“Like, you know, like YOU belong here.”
A song follows, and they declare their love for one another (that was quick), and … Whaaat’s he doing with his mouth?
What follows is the most awkwardly animated kissing scene I’ve ever witnessed.
On another note, Thumbelina’s outfit is weird. I thought those things on her shoulders were sleeves. They’re not. They’re just … sitting there, not attached to anything.
We cut to Medwin hearing about the sabotage, and this is when I realize that the party was to celebrate the successful mission and we just skipped over the entire thing. Medwin plots to “catch flies with honey;” meanwhile Tom’s preparing to go back and stop Medwin once and for all.
Medwin takes a frog hostage and plots to kidnap the fairies when they come to rescue. (I don’t think that’s what catching flies with honey means.) He tosses a turtle away when it tries to stop him, and it lands right in front of Thumbelina’s throne. Hearing the news, she and the delinquents rush off to save the frog. Medwin has completely immobilized the frog by tying his tongue to a piece of grass. (Wow, really?) However, in the process of freeing the trapped animal, Thumbelina and the fairies walk right onto a piece of flypaper. (I still don’t think that’s what catching flies with honey means.)
Tom rescues them from Medwin’s birdcage. Medwin was monologuing as usual and mentioned where the king is being kept, so they go to search the dungeons. When they split up, Tom and Thumbelina make up a team and immediately find the king. Medwin has an army of Saxons coming in, so our heroes recruit all the fairies and animals to fight them off. Soldiers are reduced to running and screaming in terror by tiny creatures throwing nuts and water balloons. Oh, and there’s a skunk. And an angry bear. Actually, never mind, this is surprisingly effective, even though the delinquents still aren’t funny. They don’t hit a major roadblock until they realize that they can’t lift the key to the king’s cell.
Anyway, it all works out. Tom gets knighted, but now his and Thumbelina’s duties must separate them. So sad. He decides to give her his necklace of plot relevance to remember him by. This summons the Fairy Queen! And it’s revealed that Tom is the long-lost prince of the meadow oh yes of course.
Why can’t he remember his childhood? The narrator says he was a baby when he was kidnapped, but he looked like a young child, probably older than five.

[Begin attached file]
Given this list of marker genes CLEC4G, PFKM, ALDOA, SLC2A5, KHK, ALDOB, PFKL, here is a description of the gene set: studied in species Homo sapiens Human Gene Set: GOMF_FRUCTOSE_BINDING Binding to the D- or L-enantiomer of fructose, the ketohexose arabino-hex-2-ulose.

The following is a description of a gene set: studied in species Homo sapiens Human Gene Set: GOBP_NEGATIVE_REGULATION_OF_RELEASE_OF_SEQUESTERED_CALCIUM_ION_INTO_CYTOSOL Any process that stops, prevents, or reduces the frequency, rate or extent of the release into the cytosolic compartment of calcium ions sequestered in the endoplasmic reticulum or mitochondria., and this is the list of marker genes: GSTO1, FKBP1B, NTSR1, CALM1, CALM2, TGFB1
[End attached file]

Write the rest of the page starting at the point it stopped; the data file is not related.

Anyway, Tom and Thumbelina can now be married and become king and queen (”that is, as long as it’s okay with you both,” the Queen says eloquently). And to reward the delinquents, she gives them new, better wings that look exactly like the old ones. Except all yellow.
For his punishment, she shrinks Medwin and Edgar down to a tiny size and puts them in the model of the castle they were planning to build. And everyone lives happily ever after. There’s a weird mention of the two kingdoms becoming one, which doesn’t make much sense, as Thumbelina didn’t exactly make a marriage alliance with the king.
So, a few notes. They never say what Tom and Thumbelina are, just that they’re from royal families and they are not fairies. We never see their parents, even in the flashbacks. It’s blurry, but the only people I can identify are a squirrel and a trio who seem to be the teen delinquents, the same age.
The Fairy Queen displays the ability to shrink people, and fairies are known in real-world folklore as creatures who steal human babies and replace them with changelings. So my theory is that the Queen kidnapped two children from human royal families and shrunk them. She probably had good intentions, but she’s a fairy. Their morality doesn’t necessarily match up with ours in all the stories.
As for animation: there are quite a few errors and reused footage, but what stood out to me was the inconsistencies in the tiny characters’ scale. In the first picture here, Thumbelina is smaller than a man’s eye. In the second, she’s about the size of a man’s foot.
Not to mention this flawless bit with Medwin walking. And no, he’s not supposed to be shrinking in this scene. That little blue figure in the background is Tom.
Review: Don Bluth's Thumbelina
Our story begins once upon a time in Paris, but I’m not sure why.
This tale is from Denmark but is set in France. Anyway, we take a sickening swoop through totally abandoned bad-CGI Paris under a grossly pink sky. Jaquimo the Swallow addresses the viewer and we get to my number one beef with this movie – the designs. All of the animals are very goofy and cutesified and cartoonish, while the humans are fairly realistic. Thumbelina’s animal cast does require a lot of anthropomorphizing, but I just don’t like the designs they went with.
Jaquimo narrates the beginning with the old woman and the good witch, which would have been KIND OF NICE TO SEE FOR OURSELVES. We enter the story through a book, which seems a very Disney-cartoon-ish thing to do. But the live-action Tom Thumb did it too, I guess.
I did not enjoy the first song, but there is one interesting moment (Thumbelina falling into a pie) that was not taken from Andersen but is clearly a nod to older Thumbling tradition. (Many of the early references to Tom Thumb specifically talk about him falling into a pudding.)
The next song establishes very little, other than the fact that Thumbelina is thumb-sized. (This differs from the original tale, where she would be more accurately named Halfathumbelina.)
Anyway, they tell us her size multiple times. And I don’t think anyone will forget her name. But other than that? Uh…
“Thumbelina, She’s a funny little squirt/ Thumbelina, Tiny angel in a skirt/ Thumbelina, She’s mending and baking, pretending, she’s making things up”
What does that TELL US? She’s unusual…okay… and she’s…imaginative?